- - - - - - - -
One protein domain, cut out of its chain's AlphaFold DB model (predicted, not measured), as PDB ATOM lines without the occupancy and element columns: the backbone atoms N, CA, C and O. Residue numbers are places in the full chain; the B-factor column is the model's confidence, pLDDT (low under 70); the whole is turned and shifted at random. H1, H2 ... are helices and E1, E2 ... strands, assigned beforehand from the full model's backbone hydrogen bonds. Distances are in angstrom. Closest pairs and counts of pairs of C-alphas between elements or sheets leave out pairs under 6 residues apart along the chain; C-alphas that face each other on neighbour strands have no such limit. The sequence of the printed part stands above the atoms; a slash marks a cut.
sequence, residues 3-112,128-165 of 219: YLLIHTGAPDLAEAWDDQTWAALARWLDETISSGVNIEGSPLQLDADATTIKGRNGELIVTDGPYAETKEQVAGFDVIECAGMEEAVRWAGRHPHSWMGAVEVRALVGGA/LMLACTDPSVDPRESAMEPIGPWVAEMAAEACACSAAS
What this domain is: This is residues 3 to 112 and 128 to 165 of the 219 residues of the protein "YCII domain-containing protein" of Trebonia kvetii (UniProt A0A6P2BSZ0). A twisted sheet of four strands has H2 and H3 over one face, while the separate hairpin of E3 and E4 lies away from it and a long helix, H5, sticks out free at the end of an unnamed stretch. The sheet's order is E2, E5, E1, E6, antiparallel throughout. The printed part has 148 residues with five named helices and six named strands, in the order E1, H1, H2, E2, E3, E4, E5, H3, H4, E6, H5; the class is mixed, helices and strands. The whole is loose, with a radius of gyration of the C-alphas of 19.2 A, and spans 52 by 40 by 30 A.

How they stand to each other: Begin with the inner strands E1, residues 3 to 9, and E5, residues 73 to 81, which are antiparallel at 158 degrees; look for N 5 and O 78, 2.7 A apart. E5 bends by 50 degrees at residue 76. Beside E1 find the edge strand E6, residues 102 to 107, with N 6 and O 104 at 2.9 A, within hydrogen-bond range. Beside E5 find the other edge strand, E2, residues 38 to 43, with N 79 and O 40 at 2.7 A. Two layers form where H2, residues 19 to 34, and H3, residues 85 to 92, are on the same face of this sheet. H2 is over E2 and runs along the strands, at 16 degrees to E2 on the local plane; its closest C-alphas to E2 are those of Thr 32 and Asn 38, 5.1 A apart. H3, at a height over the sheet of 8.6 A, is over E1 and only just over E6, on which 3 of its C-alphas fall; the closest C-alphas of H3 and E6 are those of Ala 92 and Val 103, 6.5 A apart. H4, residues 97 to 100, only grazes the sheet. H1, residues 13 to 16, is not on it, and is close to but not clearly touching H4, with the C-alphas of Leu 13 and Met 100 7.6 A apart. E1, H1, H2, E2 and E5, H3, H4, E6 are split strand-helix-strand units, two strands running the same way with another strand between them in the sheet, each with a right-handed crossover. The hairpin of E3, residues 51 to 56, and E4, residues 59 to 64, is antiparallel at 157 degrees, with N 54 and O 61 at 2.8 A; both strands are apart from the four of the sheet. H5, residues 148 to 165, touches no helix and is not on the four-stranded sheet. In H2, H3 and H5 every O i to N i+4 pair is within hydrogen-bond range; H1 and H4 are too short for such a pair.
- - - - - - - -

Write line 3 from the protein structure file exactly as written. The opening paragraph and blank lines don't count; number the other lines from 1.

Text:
How they stand to each other: Begin with the inner strands E1, residues 3 to 9, and E5, residues 73 to 81, which are antiparallel at 158 degrees; look for N 5 and O 78, 2.7 A apart. E5 bends by 50 degrees at residue 76. Beside E1 find the edge strand E6, residues 102 to 107, with N 6 and O 104 at 2.9 A, within hydrogen-bond range. Beside E5 find the other edge strand, E2, residues 38 to 43, with N 79 and O 40 at 2.7 A. Two layers form where H2, residues 19 to 34, and H3, residues 85 to 92, are on the same face of this sheet. H2 is over E2 and runs along the strands, at 16 degrees to E2 on the local plane; its closest C-alphas to E2 are those of Thr 32 and Asn 38, 5.1 A apart. H3, at a height over the sheet of 8.6 A, is over E1 and only just over E6, on which 3 of its C-alphas fall; the closest C-alphas of H3 and E6 are those of Ala 92 and Val 103, 6.5 A apart. H4, residues 97 to 100, only grazes the sheet. H1, residues 13 to 16, is not on it, and is close to but not clearly touching H4, with the C-alphas of Leu 13 and Met 100 7.6 A apart. E1, H1, H2, E2 and E5, H3, H4, E6 are split strand-helix-strand units, two strands running the same way with another strand between them in the sheet, each with a right-handed crossover. The hairpin of E3, residues 51 to 56, and E4, residues 59 to 64, is antiparallel at 157 degrees, with N 54 and O 61 at 2.8 A; both strands are apart from the four of the sheet. H5, residues 148 to 165, touches no helix and is not on the four-stranded sheet. In H2, H3 and H5 every O i to N i+4 pair is within hydrogen-bond range; H1 and H4 are too short for such a pair.